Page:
It took two years to complete, but a mural project that student Emory Stouffer spearheaded documents the history, and the changes, at Alexandria City High School, from integration to the pandemic and beyond.
Stouffer, a senior, said the Black Lives Matter protests that rang through DC in 2020 and 2021, as well as the mobilization of students at his school to change the school’s name so it no longer honored segregationist T.C. Williams, motivated him.
“It really sparked a lot in me,” Stouffer says. “My school is literally one of the most diverse schools in the U.S., from what I know, with a majority of African American and Hispanic ethnicities. I thought, with all these events going on, as well as just wanting to create something that reflects our school’s history, then a mural might be the best way to go about it.”
The mural, unveiled last Friday in a second-floor hallway, documents moments from the school’s history, including the integration of the school and its first graduating class, in 1967; the 1971 state football championship and the Denzel Washington film Remember the Titans that dramatized it; the COVID-19 pandemic; the 2020 girls’ volleyball state championship; and the Minnie Howard Campus, which will open in 2024.
“I really wanted to show my passion for showing what the school means to our community, and just show future generations of students that you’re surrounded by a community that cares about you, and is built on diversity and adversity, that has come up from the ground up, and has worked so hard to be the very diverse community that it is today,” he says.
It Takes a Team
Stouffer didn’t have a lot of art experience before he took on this mural as his Eagle Scout project. “Before this, I had only taken Art 1, and a ceramics class my junior year,” he says. The project involves running a team, and Stouffer had a lot of help. Assistant principal Mark Eisenhour and Tabitha Eller, one of the art teachers, and about 35 art students helped Stouffer turn his drawings and ideas into the finished product.
“A lot of it is management and leadership. And so that aspect of it was me taking control over all the student artists and making sure that they knew what they were doing, and reaching out to people to help out,” Stouffer says.
Stouffer credits Eisenhour, a graduate of the school, for his knowledge of its history, and Eller for keeping the project manageable.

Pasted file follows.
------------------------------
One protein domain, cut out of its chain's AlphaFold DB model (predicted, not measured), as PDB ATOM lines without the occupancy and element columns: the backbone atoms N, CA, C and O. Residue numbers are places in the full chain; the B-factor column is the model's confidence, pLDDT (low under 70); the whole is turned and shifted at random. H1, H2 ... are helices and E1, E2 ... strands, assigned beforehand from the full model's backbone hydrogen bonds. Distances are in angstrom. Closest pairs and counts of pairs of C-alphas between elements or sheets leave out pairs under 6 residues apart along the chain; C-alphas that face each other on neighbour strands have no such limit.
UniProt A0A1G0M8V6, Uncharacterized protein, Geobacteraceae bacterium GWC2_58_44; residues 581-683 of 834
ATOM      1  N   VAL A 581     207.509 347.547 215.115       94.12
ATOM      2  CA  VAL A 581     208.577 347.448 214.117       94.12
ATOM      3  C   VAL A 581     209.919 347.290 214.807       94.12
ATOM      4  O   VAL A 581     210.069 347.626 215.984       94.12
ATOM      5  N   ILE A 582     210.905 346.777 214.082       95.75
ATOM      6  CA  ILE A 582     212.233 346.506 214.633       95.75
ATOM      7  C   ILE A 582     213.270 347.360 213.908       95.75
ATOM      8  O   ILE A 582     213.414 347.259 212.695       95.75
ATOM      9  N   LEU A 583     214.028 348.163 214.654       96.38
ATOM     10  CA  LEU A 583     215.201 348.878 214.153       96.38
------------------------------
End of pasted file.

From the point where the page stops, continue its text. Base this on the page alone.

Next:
“Initially, there was this one stretch of wall that was about 35 feet long, and probably like 7 feet tall. And I was like, ‘Oh my gosh, this is perfect.’ … And looking back on it, I was absolutely out of my mind.”
Eller told him “No. There’s absolutely no way you’re going to paint that big of a wall,” Stouffer remembers.
But two years later, he can look back at the length of time it took and say it “made the project so much more enjoyable, and so much more fun to celebrate, once it was done.”
He also was optimistic about the time frame: “So I got the project approved, and got the design sketched out on a piece of paper. And then once we had all that complete, I was like, ‘OK, sick — this is going to take like two weeks.’ It did not take two weeks.”
Looking Toward the future
Nearly every artist who contributed to the project turned out for the unveiling, as did the teachers and administrators who helped, and members of Stouffer’s scout troop.
“It was amazing to see all those people that contributed so much to the project all in one place.”
Stouffer will head to the University of Wisconsin-Madison in the fall to study environmental engineering and to participate in the Navy ROTC program, which is followed by at least five years in the Navy.
He’s not sure about future art projects: “For the time being, I would say I’m taking a hiatus. … I think I just need some time to recuperate and just think about what to say.”
But whatever happens, he’s made his mark on his school.
“I wanted to make a project that was pretty unconventional, and make it stand out and have it be meaningful,” he says. “A really, really hard impact that is going to keep impacting people for a very long time.”
Feature image courtesy Emory Stouffer
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